Australian plans to take China to the World Trade Organisation over ‘politically motivated’ tariff increases (pictured, President Xi Jinping left and Prime Minister Scott Morrison right)

China’s ’14 grievances’  

1. ‘Incessant wanton interference in China’s Xinjiang, Hong Kong and Taiwan affairs’

2. ‘Siding with the US’ anti-China campaign and spreading misinformation’

3. ‘Thinly veiled allegations against China on cyber attacks without any evidence’

4.  ‘An unfriendly or antagonistic report on China by media’

5. Providing funding to ‘anti-China think tank for spreading untrue reports’ 

6. ‘Foreign interference legislation’

7. ‘Foreign investment decisions’

8. ‘Banning Huawei technologies and ZTE from the 5G network’

9. ‘Politicisation and stigmatisation of the normal exchanges and coorperation between China and Australia’

10. Making statements ‘on the South China Sea to the United Nations’

11. ‘Outrageous condemnation of the governing party of China by MPs and racist attacks against Chinese or Asian people’ 

12. ‘The early drawn search and reckless seizure of Chinese journalists’ homes and properties’  

13. Calls for an independent inquiry into Covid-19

14. ‘Legislation to scrutinise agreements with a foreign government’ 

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Relations between Australia have reached their lowest point in decades this year with a litany of diplomatic spats compromising the robust economic partnership.

The banning of Huawei from the nation’s 5G network in 2018 on the grounds of national security concerns infuriated the totalitarian state, but it was Mr Morrison’s call for an independent international inquiry in the origins of the coronavirus back in April which prompted a drastic response from Beijing.

China immediately slapped the 80 per cent tariff on Australian barley, suspended beef imports and told students and tourists not to travel Down Under.

Beijing again responded with fury and outrage this month when Mr Morrison set off to Japan – one of China’s greatest historic rivals – to strengthen trade and military ties.

Days after, Beijing published a list of 14 grievances.

The laundry list included everything from ‘unfair media reports’ to Canberra’s criticism of China over its human rights abuses as payback China has targeted up to $20billion in key Australian exports – including Barley, coal, sugar, timber, wine, lobster, copper and cotton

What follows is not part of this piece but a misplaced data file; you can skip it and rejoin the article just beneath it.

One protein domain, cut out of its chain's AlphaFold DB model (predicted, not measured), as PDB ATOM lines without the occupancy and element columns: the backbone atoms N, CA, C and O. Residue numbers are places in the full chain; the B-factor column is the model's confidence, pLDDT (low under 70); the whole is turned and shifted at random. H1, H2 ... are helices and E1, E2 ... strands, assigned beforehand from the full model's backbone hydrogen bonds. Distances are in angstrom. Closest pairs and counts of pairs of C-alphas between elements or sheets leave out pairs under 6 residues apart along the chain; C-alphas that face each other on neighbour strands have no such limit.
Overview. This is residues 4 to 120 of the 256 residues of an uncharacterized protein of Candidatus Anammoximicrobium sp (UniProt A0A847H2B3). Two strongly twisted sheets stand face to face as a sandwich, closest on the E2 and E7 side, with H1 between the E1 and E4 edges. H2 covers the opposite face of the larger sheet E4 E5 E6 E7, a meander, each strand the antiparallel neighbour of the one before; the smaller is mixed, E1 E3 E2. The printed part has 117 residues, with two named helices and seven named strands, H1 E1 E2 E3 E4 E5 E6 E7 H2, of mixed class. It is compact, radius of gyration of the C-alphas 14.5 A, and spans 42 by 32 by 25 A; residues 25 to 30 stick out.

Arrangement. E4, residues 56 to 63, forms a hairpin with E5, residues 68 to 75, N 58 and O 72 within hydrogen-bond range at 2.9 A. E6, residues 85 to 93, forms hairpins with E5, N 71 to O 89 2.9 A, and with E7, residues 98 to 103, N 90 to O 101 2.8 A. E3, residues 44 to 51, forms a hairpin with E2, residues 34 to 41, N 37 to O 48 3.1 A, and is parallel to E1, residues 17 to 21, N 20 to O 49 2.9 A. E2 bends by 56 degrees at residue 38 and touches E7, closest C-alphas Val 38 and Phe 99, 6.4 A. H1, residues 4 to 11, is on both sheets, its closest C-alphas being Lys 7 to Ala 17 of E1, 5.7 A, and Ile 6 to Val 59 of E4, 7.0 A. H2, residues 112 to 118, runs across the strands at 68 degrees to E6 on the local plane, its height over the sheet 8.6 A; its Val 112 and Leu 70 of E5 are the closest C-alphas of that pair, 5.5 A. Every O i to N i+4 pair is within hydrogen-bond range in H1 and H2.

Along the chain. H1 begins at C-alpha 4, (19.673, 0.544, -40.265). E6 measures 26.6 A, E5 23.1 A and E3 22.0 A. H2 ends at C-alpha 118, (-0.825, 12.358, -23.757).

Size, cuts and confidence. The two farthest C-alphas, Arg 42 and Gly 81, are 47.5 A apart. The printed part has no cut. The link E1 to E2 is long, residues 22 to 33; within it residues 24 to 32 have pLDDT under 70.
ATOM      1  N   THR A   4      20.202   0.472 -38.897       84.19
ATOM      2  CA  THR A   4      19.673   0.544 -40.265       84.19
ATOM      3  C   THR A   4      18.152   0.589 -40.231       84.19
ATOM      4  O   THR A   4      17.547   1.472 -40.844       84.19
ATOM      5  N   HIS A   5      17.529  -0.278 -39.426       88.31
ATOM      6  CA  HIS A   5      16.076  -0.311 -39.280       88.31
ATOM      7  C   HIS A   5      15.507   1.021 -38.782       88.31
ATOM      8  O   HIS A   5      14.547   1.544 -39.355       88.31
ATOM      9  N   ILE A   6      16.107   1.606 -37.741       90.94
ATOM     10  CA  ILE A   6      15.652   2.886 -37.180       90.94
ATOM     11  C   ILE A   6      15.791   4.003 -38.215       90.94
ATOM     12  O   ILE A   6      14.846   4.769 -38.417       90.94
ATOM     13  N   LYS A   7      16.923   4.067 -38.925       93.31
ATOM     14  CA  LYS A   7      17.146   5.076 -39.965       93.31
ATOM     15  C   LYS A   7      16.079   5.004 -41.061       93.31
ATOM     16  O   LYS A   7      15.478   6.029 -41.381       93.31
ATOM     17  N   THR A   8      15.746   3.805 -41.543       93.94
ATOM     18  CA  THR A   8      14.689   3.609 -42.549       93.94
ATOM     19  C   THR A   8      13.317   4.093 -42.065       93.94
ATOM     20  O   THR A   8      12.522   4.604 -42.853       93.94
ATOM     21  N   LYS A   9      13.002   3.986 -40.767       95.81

Tensions have also spiked over allegations of widespread state-sponsored cyber attacks by China, and after ASIO raided the homes of Chinese journalists suspected of political interference.

Chinese foreign ministry spokesman Lijian Zhao posted a doctored image of showing a grinning Australian soldier holding a knife to the throat of an Afghan child

Chinese foreign ministry spokesman Lijian Zhao posted a doctored image of showing a grinning Australian soldier holding a knife to the throat of an Afghan child

Chinese foreign ministry spokesman Lijian Zhao posted a doctored image of showing a grinning Australian soldier holding a knife to the throat of an Afghan child

The Chinese government has attacked Australia over war crimes allegations by posting this falsified image on Twitter

The Chinese government has attacked Australia over war crimes allegations by posting this falsified image on Twitter

The Chinese government has attacked Australia over war crimes allegations by posting this falsified image on Twitter

On Monday, the situation reached fever pitch after Chinese foreign ministry spokesman Lijian Zhao posted a doctored image showing a grinning Australian soldier holding a knife to the throat of an Afghan child.

The artwork referred to revelations made last month in the Bereton inquiry, claiming 25 Australian soldiers unlawfully killed 39 Afghan civilians and prisoners.

Prime Minister Scott Morrison demanded an apology and called for the Asian superpower to take down the ‘repugnant’ fake image.

On Tuesday, Australian embassy officials met with Chinese Foreign Ministry representatives seeking a formal apology over the fake image.

But Beijing has since doubled down on their attacks against Australia, posting another controversial image in a state-owned newspaper depicting a kangaroo with a blood soaked knife in a bow tie.

How China’s feud with Australia has escalated 

2019: Australian intelligence services conclude that China was responsible for a cyber-attack on Australia’s parliament and three largest political parties in the run-up to a May election.

April 2020: Australian PM Scott Morrison begins canvassing his fellow world leaders for an inquiry into the origins of the coronavirus pandemic. Britain and France are initially reluctant but more than 100 countries eventually back an investigation. 

April 15: Morrison is one of the few leaders to voice sympathy with Donald Trump’s criticisms of the World Health Organization, which the US president accuses of bias towards China. 

April 21: China’s embassy accuses Australian foreign minister Peter Dutton of ‘ignorance and bigotry’ and ‘parroting what those Americans have asserted’ after he called for China to be more transparent about the outbreak.  

April 23: Australia’s agriculture minister David Littleproud calls for G20 nations to campaign against the ‘wet markets’ which are common in China and linked to the earliest coronavirus cases.  

April 26: Chinese ambassador Cheng Jingye hints at a boycott of Australian wine and beef and says tourists and students might avoid Australia ‘while it’s not so friendly to China’. Canberra dismisses the threat and warns Beijing against ‘economic coercion’. 

May 11: China suspends beef imports from four of Australia’s largest meat processors. These account for more than a third of Australia’s $1.1billion beef exports to China. 

May 18: The World Health Organization backs a partial investigation into the pandemic, but China says it is a ‘joke’ for Australia to claim credit. The same day, China imposes an 80 per cent tariff on Australian barley. Australia says it may challenge this at the WTO. 

May 21: China announces new rules for iron ore imports which could allow Australian imports – usually worth $41billion per year – to be singled out for extra bureaucratic checks.